There are titles of some books that make you want to read them. Here’s one:
“Murder with Aloha at the Coco Palms Hotel.”
If that doesn’t grab your attention and make you want to start turning pages to find out what’s going on, well, we can only hope you buy this book anyway.
It does not disappoint.
This fine fictional story based at this iconic resort was written by David Penhallow-Scott. He is one of Hawaii’s treasures, with connections that go back decades, knowledge of the Coco Palms that few possess and a delightful wit and charm that has him coming across as your best friend.
It’s a wonderful read. The plot jumps in from page one. Penhallow-Scott sweeps his readers into an intriguing tale from the first chapter.
Here is a brief description, courtesy of the author’s preface:
“Set in 1960 on the island of Kauai, this is a tale of grisly murders that take place at the legendary Coco Palms Hotel. These murders occurred days before Elvis Presley filmed ‘Blue Hawaii’ at the hotel.
“Coco Palms Hotel, as advertised in the Town &Country magazine, boasted a grove of a hundred coconut trees, a sandy beach, two swimming pools, sun in the winter months, and lots and lots of Hawaii atmosphere.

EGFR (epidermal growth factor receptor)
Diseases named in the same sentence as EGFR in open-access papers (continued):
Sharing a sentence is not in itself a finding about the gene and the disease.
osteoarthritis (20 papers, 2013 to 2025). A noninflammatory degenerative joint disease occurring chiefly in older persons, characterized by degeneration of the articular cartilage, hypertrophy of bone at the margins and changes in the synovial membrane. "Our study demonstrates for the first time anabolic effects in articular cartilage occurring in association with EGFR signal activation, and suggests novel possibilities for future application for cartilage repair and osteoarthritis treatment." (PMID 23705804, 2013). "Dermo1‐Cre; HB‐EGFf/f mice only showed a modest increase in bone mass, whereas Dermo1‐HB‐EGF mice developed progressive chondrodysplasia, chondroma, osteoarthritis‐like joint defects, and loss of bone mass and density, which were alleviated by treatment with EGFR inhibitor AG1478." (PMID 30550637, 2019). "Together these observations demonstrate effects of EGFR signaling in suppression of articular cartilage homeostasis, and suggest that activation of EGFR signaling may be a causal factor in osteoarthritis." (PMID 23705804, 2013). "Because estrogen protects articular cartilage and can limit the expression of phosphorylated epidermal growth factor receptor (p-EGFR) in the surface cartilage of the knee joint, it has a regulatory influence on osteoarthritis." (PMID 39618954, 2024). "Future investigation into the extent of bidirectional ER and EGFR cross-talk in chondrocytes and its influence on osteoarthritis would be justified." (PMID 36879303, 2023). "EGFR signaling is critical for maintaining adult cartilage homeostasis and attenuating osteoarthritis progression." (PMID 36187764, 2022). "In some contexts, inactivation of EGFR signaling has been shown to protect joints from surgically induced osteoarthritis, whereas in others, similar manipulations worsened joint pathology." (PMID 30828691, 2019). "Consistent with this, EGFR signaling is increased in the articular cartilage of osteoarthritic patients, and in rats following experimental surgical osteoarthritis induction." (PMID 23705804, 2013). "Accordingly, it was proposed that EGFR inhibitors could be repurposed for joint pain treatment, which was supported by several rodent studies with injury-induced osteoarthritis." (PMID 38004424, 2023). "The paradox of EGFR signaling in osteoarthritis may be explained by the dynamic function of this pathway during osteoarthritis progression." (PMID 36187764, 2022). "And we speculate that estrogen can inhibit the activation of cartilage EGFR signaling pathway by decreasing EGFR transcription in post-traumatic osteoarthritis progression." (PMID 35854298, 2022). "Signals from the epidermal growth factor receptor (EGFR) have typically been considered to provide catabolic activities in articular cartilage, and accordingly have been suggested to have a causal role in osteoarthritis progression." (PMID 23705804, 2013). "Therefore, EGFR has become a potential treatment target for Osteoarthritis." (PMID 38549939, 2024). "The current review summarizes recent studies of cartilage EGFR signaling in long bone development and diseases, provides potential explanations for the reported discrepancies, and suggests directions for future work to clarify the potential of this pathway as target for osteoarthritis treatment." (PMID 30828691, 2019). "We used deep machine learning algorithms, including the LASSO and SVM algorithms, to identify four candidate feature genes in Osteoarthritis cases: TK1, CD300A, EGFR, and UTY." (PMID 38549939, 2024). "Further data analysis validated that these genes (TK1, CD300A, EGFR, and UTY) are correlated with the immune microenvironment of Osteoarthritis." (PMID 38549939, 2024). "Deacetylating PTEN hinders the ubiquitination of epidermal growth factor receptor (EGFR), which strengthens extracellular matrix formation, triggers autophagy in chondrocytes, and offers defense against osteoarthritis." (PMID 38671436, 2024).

“I, Percy, the best, am the narrator of this tale. In this mystery I use real names: a few who worked at the hotel, Elvis Presley and his crew and four permanent residents of Kauai’s community. Most of the characters are made up, especially in the Hollywood personalities like megastar Little Russell and her guests.”
I love this concluding paragraph of the preface:
“Make yourself a tuna sandwich slathered with gobs of Best Food Mayonnaise, loosen your girdle, and put your feet up as you join me on a flight of imagination like no other, as we are headed to a place of tropical dreams, mystery and intrigue, and shocking secrets will be revealed!”
Penhallow-Scott is a gifted writer, a man who writes clean, engaging copy, and delivers a fun, compelling storyline. He has written “The Story of the Coco Palms Hotel,” and wrote the plays “The Eudora Quartet.” This four-play saga told the story of plantation life in Hawaii before World War II and the years that followed the bombing of Pearl Harbor.
First, there was “Bonzai Darling.” Next came “Emma’s Last Dance” in 2014. The third play was “Matilda’s Waltz” in 2015. And finally, “Going Home.”
The Hawaii-born writer and director grew up on Kauai and was a boy on Oahu when Pearl Harbor was bombed on Dec. 7, 1941, which left an impression that remains with him to this day. He lived here before moving to Hilo a few years ago. He is missed. He is a man with a wonderful sense of humor, but who is also deadly serious when it comes to his craft of writing, directing, and being one of the islands’ best ambassadors. Ask anyone who has worked with him. He earns glowing reviews for his insight, wisdom and dedication.
You can likely find this book at The Bookstore in Hanapepe. If not, give me a call. I have a signed copy I’m more than happy to share.
Bill Buley, editor-in-chief, can be reached at 245-0457 or email@example.com.
Source: The Garden Island